What do you plan to wear to work tomorrow? Is it a suit and tie or blue jeans?
More companies are embracing casual dress codes.
This year several large national companies, including Target and Wall Street titan Goldman Sachs, announced they’re relaxing their dress codes, and you’ll also notice the trend in KELOLAND.
KELOLAND News looks into why companies are ditching the formal dress code.
You may be seeing more blue jeans than ever before at Sioux Falls City Hall.
“To bring something like this to the city–it is a big deal,” Sioux Falls Mayor Paul TenHaken said.
That’s because Mayor Paul TenHaken has changed the dress code. The City now has a “dress for your day” policy.
“Look at your schedule. Know what your day is. Do I have a meeting with some bankers and then a presentation? Then I’m going to suit it up or wear a jacket. Am I speaking to a bunch of kids at a school who want to see a more dressed down, casual mayor? I’ll dress for my day accordingly,” TenHaken said.
You’ll also see the attire change at private companies.
“We don’t have a word that we describe or a written policy, but it definitely would be casual,” Lemonly CEO John Meyer said.
Meyer is the CEO and co-founder of Lemonly. The infographic design agency is based in Sioux Falls.
“We do less than ten percent of our business here in South Dakota. When we do go visit our clients, our dress code elevates, but usually we’re just on the phone,” Meyer said.
Even companies that do most of their business in-person are relaxing their dress codes.
“Regardless of industry, going to conferences and dinners and non-profit events it does seem people dress more casually today than 20 years ago,” Meyer said.
“Like every employer we’re trying to recruit and retain talent. Anything that we can do to help in that recruitment and retainment effort we do,” TenHaken said.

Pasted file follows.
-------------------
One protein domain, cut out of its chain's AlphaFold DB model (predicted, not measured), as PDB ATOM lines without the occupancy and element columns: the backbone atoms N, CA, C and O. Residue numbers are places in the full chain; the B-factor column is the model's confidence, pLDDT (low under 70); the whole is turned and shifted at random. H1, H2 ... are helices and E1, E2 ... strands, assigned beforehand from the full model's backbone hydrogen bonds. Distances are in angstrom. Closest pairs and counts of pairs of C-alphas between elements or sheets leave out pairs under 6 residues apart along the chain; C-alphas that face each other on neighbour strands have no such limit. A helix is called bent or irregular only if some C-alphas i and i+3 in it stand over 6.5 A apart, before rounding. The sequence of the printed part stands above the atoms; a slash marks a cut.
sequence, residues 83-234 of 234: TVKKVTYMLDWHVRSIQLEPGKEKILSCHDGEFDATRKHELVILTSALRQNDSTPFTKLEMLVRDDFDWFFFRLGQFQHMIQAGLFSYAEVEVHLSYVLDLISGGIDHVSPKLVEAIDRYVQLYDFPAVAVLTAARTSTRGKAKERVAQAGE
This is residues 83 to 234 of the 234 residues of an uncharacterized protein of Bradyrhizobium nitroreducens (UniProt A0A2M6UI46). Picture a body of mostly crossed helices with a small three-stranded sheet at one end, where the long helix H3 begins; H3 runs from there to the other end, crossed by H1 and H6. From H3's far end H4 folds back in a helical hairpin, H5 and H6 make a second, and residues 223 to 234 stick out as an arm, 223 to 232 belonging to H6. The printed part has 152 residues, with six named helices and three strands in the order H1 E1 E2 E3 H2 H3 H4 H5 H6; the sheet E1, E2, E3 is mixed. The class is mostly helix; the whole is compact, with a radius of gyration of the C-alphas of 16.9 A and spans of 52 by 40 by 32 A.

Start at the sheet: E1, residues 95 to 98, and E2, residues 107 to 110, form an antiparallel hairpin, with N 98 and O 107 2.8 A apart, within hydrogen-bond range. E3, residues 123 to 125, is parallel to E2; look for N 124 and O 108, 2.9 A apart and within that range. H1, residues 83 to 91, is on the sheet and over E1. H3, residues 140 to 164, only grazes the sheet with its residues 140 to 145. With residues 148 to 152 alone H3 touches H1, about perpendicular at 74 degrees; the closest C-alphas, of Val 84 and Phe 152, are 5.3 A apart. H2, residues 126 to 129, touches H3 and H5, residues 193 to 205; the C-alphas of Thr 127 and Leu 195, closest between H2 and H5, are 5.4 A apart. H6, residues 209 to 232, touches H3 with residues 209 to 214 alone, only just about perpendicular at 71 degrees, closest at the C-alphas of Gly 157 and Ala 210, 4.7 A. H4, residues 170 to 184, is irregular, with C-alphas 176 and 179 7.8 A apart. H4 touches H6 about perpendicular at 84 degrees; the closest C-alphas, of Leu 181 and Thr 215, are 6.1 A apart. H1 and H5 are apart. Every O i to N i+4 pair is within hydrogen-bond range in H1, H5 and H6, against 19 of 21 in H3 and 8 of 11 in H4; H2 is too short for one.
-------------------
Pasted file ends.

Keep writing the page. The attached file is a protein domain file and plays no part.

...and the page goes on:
Many of you may wonder now how you’re supposed to dress for business. KELOLAND News went to Chelsea’s Boutique to find out.
“This is the high-waisted jean, which I’m obsessed with,” Chelsea’s Boutique Owner Chelsea Tracy said.
Here are a couple of recommendations from Tracy–pairing high-waisted pants with a simple top. You can also throw a blazer over a comfy shirt, and pair it with jeans that look more professional.
“It fits like jeans and feels like jeans, but it doesn’t look like jeans,” Tracy said.
Tracy believes business casual is here to stay, but you need to wear what’s appropriate for your industry.
“Maybe nothing too low cut or too short,” Tracy said.
“Casual does not mean sloppy. There’s a fine line. Nascar t-shirts, beer shirts, things like that are sloppy. That’s not casual dress,” TenHaken said.
TenHaken says so far city employees have been dressing appropriately, and it’s suiting the city well.
“It’s a small benefit. Again it’s no cost to the taxpayer to do this, and I feel it gives us a competitive advantage when we’re recruiting people to come work for the city,” TenHaken said.
Recruitment that’s looking up thanks to dressing down.
Across the country around half of businesses now allow casual dress.
That’s according to a recent survey from The Society for Human Resource Management.